Published: Friday, 21 April 2017 16:48
Written by Skylar Robinson
After one week of the NHL’s Stanley Cup Playoffs, one word comes to mind for hockey fans: ease. While the Canadiens and Rangers go toe-to-toe each night, the rest of the league has not followed suit. The first round of the postseason is generally the most balanced in the NHL. This has definitely not been the case so far in the 2016-17 season as it appears only three series will head to a sixth game.
Dating back to 2014, the league has seen seven series pushed to the brink, in the first round alone. Will we see any this season? It doesn’t seem likely as only a few series have been somewhat competitive. Toronto and Washington are tied at two games apiece, while Edmonton took a 3-2 lead over San Jose last night. When the NHL re-formatted its postseason, it did not anticipate this many submissive matchups.
So, what has happened so far? Easily, the most surprising upset came in the west as perennial contender, the Chicago Blackhawks, fell in four straight games to Nashville. The Blackhawks finished atop the tough Western Conference with 109 points, while the Predators barely snuck into postseason play. The three-time Stanley Cup Champion Blackhawks, couldn’t even muster up a fight; getting outscored 13-3 in the four-game sweep. The Hawks were not alone, as the Calgary Flames suffered the same fate against the Anaheim Ducks, failing to win a single game.
For several seasons, the West has been the more dominant conference (they have claimed four of the past five cups). This postseason has exposed many of their supposed top teams as pretenders, not contenders. The Minnesota Wild, who finished second in the conference standings, seemed destined to be swept as well. They barely staved off elimination, heading into a fifth game against the Blues on Saturday.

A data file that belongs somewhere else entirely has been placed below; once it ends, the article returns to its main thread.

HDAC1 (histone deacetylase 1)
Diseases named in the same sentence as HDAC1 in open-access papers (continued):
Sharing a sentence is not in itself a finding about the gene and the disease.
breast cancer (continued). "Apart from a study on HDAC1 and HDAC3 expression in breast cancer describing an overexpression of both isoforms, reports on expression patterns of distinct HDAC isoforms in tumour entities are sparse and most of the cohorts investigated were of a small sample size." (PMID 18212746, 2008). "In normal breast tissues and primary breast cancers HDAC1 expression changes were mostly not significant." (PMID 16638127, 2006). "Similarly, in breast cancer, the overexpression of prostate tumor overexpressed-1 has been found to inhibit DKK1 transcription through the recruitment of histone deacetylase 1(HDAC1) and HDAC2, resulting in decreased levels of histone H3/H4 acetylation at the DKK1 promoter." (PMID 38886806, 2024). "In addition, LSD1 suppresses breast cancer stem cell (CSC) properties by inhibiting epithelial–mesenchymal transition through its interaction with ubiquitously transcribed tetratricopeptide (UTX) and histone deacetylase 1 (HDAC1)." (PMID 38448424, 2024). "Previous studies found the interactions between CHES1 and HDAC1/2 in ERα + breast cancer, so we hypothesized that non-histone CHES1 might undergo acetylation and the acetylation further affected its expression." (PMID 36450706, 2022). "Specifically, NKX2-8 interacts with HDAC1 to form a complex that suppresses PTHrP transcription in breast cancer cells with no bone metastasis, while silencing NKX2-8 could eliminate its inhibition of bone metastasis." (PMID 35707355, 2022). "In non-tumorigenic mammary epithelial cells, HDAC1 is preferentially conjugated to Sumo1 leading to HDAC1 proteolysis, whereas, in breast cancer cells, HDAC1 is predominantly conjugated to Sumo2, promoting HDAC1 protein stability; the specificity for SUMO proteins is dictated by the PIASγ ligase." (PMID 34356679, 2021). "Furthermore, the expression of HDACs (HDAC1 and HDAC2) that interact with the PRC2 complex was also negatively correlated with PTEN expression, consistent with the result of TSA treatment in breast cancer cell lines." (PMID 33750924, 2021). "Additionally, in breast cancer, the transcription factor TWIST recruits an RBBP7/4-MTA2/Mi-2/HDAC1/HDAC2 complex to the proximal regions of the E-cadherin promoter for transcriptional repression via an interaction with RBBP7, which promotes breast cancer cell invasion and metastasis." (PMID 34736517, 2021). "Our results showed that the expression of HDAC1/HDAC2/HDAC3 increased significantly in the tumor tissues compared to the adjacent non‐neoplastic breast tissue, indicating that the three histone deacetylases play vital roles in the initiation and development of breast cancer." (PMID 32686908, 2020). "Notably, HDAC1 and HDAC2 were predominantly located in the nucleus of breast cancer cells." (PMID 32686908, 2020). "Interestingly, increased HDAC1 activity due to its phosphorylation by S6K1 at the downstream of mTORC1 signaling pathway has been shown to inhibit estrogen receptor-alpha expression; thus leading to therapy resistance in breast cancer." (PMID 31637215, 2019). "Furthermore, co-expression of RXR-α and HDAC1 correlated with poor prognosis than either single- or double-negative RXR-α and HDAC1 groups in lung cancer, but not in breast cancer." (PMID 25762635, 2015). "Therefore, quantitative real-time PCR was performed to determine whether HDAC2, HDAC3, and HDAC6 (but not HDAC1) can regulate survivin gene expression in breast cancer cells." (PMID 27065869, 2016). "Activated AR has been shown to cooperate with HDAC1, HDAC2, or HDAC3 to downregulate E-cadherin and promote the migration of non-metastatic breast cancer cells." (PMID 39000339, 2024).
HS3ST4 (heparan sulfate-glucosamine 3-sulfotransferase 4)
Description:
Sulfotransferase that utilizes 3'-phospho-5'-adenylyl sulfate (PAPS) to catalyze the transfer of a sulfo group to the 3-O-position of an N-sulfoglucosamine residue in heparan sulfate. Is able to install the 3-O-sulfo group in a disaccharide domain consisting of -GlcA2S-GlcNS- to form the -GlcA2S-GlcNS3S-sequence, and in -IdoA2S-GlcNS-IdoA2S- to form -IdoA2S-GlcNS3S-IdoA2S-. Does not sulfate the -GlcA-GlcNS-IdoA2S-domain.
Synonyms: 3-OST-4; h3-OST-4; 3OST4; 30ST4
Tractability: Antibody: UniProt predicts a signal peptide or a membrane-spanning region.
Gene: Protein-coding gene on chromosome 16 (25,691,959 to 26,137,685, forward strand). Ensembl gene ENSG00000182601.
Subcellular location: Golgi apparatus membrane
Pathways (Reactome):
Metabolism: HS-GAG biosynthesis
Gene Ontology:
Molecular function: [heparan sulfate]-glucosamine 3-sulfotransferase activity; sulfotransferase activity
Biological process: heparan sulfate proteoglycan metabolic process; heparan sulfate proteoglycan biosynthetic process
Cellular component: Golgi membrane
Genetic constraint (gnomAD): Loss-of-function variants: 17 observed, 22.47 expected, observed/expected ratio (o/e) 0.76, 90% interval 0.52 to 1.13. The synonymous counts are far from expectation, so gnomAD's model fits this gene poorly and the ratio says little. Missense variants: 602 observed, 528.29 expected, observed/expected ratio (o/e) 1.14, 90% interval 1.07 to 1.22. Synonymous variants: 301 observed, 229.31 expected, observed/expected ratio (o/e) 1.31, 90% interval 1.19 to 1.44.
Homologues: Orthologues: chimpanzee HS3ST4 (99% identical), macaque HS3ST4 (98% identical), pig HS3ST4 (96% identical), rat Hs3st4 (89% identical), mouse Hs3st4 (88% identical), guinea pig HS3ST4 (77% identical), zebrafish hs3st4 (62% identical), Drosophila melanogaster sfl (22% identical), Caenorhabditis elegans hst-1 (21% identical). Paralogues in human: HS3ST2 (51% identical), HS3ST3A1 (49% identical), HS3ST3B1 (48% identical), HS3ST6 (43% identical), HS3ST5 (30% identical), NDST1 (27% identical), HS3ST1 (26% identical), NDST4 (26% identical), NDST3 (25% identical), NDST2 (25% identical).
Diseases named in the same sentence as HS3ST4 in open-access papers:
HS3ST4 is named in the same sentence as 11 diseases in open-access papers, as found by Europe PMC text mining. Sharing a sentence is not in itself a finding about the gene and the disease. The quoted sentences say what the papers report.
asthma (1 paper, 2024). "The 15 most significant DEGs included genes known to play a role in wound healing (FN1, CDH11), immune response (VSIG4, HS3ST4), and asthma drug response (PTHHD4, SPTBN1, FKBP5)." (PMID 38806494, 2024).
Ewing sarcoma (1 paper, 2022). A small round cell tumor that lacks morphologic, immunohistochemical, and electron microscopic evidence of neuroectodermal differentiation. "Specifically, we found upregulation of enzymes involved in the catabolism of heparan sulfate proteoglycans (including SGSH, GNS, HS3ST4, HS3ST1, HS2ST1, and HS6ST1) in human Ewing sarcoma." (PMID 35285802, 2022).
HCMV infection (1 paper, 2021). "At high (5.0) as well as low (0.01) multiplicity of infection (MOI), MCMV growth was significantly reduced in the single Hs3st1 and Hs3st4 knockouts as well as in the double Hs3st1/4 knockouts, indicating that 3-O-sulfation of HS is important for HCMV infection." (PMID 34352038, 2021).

Over in the Eastern Conference, the story remains the same. The Pittsburgh Penguins made quick work of the Columbus Blue Jackets, a team that recorded the second longest win streak in league history this season. Although most of the games in this series were competitive, the Blue Jackets’ struggles in net were exposed by a potent Pittsburgh offense.
The Boston Bruins caught fire midway through the season when a coaching change was made. But, their postseason experience could be coming to a quick end tonight. The Ottawa Senators look to close out this series in five games. The Sens came into the playoffs with low expectations, due to nagging injuries to their best player, Erik Karlsson. Instead, this series has mirrored most of the other first round matchups: one-sided.
At this point, hockey fans can only hope the competitive play returns in round two. What separates the NHL from other sports is its balanced matchups in the postseason. While the NFL and NBA lack parity in the playoffs, the NHL has become famous for it. With a few more matchups like these, perhaps it’s time for the league to re-evaluate its playoff format in hopes of returning to the ultra-competitive series that fans have grown accustomed to.